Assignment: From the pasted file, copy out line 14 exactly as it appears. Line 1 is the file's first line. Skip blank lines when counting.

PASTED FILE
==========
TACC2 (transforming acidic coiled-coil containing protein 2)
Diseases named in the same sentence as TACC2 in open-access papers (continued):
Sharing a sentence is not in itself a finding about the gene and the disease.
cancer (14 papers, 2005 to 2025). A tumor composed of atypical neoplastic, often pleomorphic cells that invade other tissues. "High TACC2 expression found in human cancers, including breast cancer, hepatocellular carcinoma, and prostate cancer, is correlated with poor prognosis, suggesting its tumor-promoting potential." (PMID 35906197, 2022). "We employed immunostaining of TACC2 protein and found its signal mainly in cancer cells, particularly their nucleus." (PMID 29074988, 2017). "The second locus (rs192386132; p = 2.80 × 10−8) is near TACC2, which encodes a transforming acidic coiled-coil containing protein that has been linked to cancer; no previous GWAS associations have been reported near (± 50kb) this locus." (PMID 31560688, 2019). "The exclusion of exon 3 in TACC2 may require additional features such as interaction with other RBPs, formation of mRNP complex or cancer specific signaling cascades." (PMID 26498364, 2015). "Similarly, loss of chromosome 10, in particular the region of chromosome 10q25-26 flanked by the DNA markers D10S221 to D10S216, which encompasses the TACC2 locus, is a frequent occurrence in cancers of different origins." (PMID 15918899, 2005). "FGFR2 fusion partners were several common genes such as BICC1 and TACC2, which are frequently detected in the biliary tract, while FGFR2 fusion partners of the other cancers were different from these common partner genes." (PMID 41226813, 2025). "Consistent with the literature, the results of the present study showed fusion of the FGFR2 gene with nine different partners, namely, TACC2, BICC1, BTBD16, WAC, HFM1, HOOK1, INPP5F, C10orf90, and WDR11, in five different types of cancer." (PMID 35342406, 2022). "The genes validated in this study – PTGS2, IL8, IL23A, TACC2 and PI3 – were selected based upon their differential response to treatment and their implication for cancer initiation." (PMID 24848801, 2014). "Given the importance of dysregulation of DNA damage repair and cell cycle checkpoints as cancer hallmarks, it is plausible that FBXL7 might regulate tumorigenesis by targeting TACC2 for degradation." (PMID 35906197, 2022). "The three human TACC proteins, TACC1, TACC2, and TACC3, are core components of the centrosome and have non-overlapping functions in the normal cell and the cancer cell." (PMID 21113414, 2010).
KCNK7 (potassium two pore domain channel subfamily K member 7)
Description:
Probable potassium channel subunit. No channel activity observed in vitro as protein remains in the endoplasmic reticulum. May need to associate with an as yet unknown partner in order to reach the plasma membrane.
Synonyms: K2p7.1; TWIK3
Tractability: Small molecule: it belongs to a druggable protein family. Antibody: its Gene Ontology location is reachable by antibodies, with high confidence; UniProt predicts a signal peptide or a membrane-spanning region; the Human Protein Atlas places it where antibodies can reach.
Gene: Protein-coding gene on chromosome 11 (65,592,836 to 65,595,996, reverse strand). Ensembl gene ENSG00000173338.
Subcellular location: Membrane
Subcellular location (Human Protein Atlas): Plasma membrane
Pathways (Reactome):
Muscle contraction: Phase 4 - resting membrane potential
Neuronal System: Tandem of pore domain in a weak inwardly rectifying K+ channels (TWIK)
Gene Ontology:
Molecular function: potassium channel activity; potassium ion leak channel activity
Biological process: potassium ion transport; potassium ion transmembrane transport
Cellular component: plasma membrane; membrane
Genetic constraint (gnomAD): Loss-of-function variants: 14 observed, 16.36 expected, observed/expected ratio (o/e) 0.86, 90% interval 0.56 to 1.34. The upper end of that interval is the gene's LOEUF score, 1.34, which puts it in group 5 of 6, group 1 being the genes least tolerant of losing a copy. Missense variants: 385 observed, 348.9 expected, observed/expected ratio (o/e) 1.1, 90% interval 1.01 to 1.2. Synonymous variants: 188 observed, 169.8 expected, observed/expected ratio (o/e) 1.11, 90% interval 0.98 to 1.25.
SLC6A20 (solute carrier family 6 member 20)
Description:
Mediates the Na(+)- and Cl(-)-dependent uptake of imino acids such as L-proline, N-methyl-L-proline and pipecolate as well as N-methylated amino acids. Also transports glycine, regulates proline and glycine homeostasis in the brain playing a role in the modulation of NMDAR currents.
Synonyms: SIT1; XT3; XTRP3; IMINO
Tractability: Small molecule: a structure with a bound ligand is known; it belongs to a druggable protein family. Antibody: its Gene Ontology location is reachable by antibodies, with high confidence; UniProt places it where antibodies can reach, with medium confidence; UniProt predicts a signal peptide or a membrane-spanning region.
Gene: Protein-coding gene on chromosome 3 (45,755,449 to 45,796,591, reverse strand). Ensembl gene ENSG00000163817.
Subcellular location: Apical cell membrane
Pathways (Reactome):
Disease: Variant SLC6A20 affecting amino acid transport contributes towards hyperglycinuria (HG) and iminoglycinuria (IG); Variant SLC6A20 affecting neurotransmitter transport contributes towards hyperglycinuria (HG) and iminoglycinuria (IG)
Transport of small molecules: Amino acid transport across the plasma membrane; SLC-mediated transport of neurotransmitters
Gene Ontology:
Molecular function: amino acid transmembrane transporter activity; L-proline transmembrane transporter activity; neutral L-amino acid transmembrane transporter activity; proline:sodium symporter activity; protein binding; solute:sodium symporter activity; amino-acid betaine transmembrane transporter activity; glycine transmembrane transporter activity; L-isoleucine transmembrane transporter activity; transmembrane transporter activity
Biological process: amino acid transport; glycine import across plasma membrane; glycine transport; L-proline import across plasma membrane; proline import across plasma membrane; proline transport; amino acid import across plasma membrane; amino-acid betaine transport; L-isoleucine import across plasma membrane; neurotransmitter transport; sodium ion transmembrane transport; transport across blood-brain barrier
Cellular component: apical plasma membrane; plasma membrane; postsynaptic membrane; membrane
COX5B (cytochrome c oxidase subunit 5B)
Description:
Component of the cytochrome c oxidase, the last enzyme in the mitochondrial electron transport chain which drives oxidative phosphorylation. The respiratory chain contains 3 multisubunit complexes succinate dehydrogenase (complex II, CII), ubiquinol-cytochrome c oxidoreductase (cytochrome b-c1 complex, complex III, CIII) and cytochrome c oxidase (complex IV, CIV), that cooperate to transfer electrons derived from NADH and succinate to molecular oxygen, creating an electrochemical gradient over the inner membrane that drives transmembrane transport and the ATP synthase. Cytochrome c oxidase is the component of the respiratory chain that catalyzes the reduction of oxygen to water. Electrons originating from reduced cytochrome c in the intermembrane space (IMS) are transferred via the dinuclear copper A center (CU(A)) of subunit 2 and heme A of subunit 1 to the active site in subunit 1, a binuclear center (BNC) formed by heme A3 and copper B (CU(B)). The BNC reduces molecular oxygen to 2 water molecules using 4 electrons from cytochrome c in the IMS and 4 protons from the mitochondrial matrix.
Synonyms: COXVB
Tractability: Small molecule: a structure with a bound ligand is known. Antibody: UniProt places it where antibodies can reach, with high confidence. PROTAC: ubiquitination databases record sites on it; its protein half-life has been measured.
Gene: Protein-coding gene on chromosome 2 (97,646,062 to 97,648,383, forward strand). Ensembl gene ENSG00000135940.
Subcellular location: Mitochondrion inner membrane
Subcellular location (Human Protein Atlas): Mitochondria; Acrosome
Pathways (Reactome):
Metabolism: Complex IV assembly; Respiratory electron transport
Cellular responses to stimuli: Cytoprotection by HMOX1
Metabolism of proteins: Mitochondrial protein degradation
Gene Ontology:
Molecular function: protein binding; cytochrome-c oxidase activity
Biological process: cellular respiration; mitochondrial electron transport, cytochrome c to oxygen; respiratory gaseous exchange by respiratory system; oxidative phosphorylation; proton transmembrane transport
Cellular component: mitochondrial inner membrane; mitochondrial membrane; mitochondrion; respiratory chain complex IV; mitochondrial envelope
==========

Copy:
Muscle contraction: Phase 4 - resting membrane potential